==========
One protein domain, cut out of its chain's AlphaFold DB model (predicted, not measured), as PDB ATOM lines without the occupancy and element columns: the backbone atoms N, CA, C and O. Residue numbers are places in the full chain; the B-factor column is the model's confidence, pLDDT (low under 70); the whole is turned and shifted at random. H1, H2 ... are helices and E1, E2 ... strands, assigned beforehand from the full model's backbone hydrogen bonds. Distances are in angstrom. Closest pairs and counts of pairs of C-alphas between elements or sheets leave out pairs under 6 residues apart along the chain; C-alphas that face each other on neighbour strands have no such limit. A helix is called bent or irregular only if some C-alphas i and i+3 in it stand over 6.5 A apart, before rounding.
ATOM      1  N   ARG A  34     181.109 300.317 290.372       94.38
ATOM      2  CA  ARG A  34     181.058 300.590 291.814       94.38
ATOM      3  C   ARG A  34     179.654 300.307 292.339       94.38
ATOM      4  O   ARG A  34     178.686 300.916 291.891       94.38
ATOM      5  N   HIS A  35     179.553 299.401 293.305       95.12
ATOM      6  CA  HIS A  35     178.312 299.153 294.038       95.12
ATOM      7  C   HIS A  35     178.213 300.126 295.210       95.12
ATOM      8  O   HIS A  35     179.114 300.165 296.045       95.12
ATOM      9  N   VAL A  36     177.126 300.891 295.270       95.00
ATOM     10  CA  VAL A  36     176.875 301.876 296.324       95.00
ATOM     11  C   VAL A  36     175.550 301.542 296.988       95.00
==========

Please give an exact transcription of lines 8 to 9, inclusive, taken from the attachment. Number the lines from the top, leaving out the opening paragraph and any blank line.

ATOM      8  O   HIS A  35     179.114 300.165 296.045       95.12
ATOM      9  N   VAL A  36     177.126 300.891 295.270       95.00